We also should have developed an antipathy towards the media. They have been culpable in spreading and stoking these fears. They have twisted statistics, adulterated the language, slung clueless accusations, and propped up asinine excuses for the violence. “It was a mostly peaceful protest,” he said, with buildings burning behind him.

Next, I certainly hope that most of us have realized that we live in an economy that is so interconnected, so interdependent, that we can’t safely just shut it down and we certainly can’t shut down just part of it. We are all absolutely essential. If schools shut down, parents can’t go to work. If parents don’t go to work, they don’t earn money to buy things, and stores don’t have customers, so they don’t buy from the suppliers, who end up having to slaughter their herds and plow under their fields. Everything is dependent on every other thing and if you pull one string, the whole fabric starts unwinding. We need each other -- in full capacity, and at our best.

And, we can no longer turn a blind eye to ideas being taught in our schools. For one thing, we know what school curricula contains because we got to peek into those classes when our kids were “distance learning,” and because we got to see first-hand the product these schools put out when BLM and Antifa began torching cities. Who are these people? Where did they get the idea that America is the world’s boogieman? How much did we spend to teach our children this hogwash? I hope we’ve learned that turning our children over to the government for their education is not a good idea. Maybe we’ll no longer want to spend $70K a year for a college education since we’ve discovered that our kids have majored in throwing Molotov cocktails and shouting obscenities. Education has consequences.

I also hope we’ve learned to question “the experts.”  Up until COVID we kowtowed obediently to anyone with any kind of fancy degree, anyone with an important-sounding government position, anyone wearing a lab coat. I suspect that after nearly seven months of Fauci and Birx and their contradictory attempts to sterilize the world, that we take to questioning the so-called experts a little more carefully. We should have learned that from the climate-change nonsense, but it evidently took a second dose for the lesson to sink in. What is the lesson? -- When an “expert” opinion contradicts common sense, common sense has more clout. Let’s not forget that.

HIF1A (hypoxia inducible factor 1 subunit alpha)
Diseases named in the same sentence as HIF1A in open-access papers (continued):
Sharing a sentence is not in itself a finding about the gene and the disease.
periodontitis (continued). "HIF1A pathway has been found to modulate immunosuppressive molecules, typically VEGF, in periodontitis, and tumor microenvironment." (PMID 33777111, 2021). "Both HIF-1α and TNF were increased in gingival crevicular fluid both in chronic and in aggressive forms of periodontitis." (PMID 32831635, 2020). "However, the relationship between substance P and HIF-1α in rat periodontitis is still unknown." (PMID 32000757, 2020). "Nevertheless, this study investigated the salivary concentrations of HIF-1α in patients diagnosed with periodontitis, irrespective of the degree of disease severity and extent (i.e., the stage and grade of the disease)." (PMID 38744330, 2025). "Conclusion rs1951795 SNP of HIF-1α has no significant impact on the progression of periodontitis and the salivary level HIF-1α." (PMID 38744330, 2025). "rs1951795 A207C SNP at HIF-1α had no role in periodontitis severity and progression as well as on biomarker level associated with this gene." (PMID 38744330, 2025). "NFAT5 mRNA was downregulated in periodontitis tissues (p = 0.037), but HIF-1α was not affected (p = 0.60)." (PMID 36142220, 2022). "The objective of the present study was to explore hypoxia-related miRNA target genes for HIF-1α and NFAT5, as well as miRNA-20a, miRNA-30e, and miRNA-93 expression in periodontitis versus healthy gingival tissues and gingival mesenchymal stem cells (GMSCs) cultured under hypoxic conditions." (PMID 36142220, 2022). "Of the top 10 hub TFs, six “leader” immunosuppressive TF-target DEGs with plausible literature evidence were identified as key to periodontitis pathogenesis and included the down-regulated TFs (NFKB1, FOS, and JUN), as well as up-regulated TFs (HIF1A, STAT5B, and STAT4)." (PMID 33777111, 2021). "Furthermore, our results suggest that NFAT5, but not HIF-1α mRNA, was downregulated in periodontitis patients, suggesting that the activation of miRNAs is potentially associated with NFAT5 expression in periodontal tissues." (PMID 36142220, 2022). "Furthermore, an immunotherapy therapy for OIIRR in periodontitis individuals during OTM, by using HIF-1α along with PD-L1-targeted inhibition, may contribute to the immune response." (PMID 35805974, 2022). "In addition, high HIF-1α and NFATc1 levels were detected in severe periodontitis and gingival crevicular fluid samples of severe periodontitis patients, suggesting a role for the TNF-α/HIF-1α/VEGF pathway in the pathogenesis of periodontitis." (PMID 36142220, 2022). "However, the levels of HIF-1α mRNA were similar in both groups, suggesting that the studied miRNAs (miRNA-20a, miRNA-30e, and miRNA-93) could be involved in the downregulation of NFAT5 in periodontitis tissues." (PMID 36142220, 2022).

Then, we should have learned that careful, precise thinking is far more valuable than all the emotion in the world. We cannot make public policy according to how angry or guilty or scared we are. We need to make policy according to the mainstream culture, not according to the outliers. We can make exceptions for the fringes, who may be outliers through no fault of their own, but we cannot risk building the culture around the exceptions. If there are occasional police who are cruel or unfair or corrupt, then we should get rid of them; such people who conduct themselves in such ways, have no business policing the rest of us. But you don’t then vilify all cops, fire all police, and then send in batteries of social workers –- a profession that, if truly successful would have eradicated criminal behavior before it even started.

Next, I hope that we’ve learned that we can’t just quit living. I hope the irony of trying to save our lives by shrinking our lives to mere existence is not lost on us. I hope we’ve learned how precious freedom is –- for a free people to be suddenly told to stay home, to always wear masks, to try sterilizing everything we touch should have been a major alarm bell to us all. What? We can’t go to church? We can’t have weddings? We can’t have funerals? We can’t sing??  Government control of everything is not what any of us want to live with. It’s counter to human nature, stifling creativity and accomplishment. We were, I believe, put on this earth to choose, and government can’t take that away from us without provocation. But they have and we can’t let that happen again.

Lastly, I hope against hope that we have learned that we are all Americans first, and that Americans pay attention to God’s Word, to His mandates for how we should live our lives and that straying too far from that is very costly indeed. We’ve turned our backs on God’s instructions so long that we’ve bred a couple of generations filled with people who have no core conception of right and wrong, no compassion, no sense of divine purpose or guidance, and they run amuck because they lack good guidance and good family support. We’ve made a form of nitroglycerin and the lockdowns served as a good shakeup, and this generation exploded. That also should not happen again.

I don’t know that we’ve learned these lessons, but I pray we have. The election will tell. Meanwhile, I’m stocking up on toilet paper.

Image: Pixabay